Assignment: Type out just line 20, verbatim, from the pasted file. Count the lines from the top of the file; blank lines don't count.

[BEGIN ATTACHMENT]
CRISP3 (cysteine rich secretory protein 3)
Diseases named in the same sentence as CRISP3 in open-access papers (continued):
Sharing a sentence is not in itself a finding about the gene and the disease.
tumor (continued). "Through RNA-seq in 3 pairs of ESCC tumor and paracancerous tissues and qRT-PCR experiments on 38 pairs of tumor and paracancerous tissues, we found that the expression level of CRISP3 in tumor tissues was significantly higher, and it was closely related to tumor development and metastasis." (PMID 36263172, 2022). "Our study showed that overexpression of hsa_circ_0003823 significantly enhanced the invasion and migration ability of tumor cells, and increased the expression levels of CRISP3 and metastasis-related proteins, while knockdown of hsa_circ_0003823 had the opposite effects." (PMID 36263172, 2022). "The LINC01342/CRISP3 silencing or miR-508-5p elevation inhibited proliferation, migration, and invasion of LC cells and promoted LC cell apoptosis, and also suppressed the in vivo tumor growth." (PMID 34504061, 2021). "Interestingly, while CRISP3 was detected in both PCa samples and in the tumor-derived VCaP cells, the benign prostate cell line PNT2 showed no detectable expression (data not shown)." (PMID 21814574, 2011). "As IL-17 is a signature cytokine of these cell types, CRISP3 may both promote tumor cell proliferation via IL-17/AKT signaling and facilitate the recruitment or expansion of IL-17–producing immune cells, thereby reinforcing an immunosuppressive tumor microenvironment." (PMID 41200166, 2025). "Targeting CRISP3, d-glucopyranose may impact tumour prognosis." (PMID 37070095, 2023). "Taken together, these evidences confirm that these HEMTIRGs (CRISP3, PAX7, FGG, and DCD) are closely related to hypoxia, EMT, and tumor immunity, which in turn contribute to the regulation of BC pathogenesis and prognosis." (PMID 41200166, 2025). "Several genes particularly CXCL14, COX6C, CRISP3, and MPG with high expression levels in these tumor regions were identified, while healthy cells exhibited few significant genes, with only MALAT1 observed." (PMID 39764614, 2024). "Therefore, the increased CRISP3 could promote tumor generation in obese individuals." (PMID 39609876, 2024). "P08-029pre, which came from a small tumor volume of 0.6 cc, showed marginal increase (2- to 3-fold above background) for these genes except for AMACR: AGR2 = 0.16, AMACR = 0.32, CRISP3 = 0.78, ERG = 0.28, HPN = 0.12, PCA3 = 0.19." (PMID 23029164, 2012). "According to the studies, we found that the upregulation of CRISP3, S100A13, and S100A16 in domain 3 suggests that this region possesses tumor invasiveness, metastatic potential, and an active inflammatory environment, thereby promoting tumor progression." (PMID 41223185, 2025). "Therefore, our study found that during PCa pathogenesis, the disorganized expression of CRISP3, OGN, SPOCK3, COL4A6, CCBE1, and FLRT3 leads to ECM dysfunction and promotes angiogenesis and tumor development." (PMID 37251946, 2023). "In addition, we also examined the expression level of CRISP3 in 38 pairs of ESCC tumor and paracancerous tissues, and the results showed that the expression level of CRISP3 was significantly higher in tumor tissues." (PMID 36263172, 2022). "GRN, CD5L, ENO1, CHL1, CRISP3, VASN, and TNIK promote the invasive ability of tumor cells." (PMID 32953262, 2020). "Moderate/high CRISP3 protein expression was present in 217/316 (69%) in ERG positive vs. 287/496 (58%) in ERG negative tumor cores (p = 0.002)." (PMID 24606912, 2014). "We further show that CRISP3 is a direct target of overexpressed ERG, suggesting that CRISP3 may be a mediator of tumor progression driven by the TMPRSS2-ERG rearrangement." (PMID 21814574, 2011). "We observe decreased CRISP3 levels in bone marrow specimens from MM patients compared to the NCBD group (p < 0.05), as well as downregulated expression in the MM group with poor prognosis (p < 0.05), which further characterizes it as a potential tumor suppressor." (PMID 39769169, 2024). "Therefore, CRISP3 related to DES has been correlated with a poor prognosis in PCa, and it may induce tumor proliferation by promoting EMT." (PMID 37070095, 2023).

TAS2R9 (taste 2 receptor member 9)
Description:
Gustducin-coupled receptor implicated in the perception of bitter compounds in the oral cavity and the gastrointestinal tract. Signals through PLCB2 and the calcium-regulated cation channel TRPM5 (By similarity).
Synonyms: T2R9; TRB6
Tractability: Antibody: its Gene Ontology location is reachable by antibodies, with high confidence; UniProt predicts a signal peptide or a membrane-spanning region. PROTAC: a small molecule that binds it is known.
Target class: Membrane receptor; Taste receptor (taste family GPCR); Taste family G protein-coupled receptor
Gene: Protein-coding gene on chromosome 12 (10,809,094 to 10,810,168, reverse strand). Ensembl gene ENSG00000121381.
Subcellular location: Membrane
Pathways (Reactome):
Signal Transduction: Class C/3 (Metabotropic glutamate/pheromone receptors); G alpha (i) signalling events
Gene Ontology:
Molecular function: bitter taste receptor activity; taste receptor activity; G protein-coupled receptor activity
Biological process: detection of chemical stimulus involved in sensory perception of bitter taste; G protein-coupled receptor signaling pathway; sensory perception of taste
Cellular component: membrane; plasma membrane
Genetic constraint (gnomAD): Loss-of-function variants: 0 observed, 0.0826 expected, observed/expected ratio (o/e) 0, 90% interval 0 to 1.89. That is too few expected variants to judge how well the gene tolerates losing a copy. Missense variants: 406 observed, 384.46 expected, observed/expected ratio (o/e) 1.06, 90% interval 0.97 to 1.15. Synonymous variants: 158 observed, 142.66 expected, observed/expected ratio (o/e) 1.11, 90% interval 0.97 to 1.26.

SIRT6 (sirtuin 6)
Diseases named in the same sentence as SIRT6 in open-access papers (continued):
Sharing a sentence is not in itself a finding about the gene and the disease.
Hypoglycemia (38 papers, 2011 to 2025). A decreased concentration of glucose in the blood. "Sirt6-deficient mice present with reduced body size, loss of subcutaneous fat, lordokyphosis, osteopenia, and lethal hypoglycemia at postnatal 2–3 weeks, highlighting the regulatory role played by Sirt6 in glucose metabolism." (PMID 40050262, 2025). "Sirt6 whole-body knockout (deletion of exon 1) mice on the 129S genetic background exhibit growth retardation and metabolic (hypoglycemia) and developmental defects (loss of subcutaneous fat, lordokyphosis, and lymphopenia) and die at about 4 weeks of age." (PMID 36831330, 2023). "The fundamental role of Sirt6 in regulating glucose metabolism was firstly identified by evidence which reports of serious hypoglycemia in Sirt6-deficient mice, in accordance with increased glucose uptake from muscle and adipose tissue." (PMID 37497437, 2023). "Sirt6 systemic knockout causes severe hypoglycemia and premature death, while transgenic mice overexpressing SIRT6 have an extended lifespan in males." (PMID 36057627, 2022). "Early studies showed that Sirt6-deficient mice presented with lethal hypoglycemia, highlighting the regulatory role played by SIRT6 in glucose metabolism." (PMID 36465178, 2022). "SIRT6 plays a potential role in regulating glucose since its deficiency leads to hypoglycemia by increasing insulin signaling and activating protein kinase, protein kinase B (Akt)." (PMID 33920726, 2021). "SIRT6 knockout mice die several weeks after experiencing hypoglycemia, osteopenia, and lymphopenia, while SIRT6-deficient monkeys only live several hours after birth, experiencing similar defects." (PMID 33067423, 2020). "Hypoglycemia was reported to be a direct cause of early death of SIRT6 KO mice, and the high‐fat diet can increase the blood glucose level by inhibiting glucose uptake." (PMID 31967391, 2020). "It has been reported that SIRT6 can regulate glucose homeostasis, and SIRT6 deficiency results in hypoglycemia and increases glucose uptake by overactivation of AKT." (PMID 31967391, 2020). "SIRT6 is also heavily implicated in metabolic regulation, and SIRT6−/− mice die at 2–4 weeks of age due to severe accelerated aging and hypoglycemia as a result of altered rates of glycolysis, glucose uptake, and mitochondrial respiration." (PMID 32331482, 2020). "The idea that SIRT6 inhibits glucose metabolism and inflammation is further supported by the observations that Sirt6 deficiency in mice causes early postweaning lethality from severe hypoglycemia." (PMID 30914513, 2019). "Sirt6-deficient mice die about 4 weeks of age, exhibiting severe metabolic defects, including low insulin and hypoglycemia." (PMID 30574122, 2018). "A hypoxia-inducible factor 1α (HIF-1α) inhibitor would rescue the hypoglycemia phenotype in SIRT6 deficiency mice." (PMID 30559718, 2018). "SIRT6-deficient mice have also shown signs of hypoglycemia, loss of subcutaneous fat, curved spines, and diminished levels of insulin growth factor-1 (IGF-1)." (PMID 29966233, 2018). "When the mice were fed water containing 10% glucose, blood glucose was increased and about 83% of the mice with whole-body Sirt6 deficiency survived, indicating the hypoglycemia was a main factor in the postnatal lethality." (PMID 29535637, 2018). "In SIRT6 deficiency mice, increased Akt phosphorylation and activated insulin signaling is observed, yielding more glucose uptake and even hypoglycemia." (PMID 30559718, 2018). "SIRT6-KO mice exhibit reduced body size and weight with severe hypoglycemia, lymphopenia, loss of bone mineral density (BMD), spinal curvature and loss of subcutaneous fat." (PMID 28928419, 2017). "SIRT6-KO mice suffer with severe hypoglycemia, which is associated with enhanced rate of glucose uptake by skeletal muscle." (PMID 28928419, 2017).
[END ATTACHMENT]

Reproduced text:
SIRT6 (sirtuin 6)